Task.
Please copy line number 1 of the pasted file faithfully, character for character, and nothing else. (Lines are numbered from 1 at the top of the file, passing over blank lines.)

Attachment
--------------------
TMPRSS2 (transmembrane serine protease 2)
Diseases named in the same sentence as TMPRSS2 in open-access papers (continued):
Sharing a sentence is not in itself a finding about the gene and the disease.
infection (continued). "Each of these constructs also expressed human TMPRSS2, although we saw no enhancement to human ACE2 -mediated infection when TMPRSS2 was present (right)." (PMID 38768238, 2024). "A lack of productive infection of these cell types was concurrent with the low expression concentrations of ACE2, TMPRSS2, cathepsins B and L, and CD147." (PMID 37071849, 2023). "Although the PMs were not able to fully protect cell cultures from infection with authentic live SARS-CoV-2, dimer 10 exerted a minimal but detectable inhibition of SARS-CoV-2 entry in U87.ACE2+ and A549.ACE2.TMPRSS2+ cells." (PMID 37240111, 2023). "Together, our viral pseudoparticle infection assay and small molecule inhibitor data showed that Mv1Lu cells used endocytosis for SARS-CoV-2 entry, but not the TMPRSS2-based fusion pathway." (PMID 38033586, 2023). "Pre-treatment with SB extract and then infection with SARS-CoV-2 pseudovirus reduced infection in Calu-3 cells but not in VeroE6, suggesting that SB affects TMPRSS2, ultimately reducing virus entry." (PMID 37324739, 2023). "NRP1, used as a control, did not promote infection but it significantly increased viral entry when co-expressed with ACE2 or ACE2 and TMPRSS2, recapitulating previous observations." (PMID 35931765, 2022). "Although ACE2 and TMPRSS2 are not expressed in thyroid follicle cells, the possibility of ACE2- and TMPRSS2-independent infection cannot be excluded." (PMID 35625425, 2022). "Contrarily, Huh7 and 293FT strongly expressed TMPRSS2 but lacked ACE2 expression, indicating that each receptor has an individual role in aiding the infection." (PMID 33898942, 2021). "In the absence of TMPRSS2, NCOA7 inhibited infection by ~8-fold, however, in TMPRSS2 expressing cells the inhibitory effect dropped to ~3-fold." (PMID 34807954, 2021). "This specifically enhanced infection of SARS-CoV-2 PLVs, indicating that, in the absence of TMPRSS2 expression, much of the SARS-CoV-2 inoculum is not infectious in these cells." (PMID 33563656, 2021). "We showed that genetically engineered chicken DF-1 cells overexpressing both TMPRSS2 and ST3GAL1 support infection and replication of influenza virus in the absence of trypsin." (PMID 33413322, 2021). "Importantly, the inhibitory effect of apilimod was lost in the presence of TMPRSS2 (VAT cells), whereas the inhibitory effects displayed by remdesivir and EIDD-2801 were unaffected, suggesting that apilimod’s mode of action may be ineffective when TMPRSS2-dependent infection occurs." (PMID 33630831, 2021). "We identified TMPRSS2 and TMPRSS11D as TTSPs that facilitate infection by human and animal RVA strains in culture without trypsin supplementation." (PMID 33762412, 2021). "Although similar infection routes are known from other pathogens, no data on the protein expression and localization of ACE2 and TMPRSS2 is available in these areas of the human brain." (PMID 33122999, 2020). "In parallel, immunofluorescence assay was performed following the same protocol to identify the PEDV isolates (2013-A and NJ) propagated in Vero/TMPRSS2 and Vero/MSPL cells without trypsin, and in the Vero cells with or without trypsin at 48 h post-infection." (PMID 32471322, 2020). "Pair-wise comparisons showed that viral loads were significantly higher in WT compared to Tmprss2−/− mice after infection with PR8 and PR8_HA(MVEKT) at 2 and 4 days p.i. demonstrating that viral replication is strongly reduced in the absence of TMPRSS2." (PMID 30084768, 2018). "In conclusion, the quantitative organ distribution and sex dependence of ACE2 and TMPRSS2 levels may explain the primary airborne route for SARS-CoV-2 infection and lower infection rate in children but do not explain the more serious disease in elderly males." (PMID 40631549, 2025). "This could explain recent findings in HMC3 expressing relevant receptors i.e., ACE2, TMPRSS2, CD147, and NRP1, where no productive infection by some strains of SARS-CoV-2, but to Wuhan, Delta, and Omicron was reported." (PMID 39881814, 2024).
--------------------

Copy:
TMPRSS2 (transmembrane serine protease 2)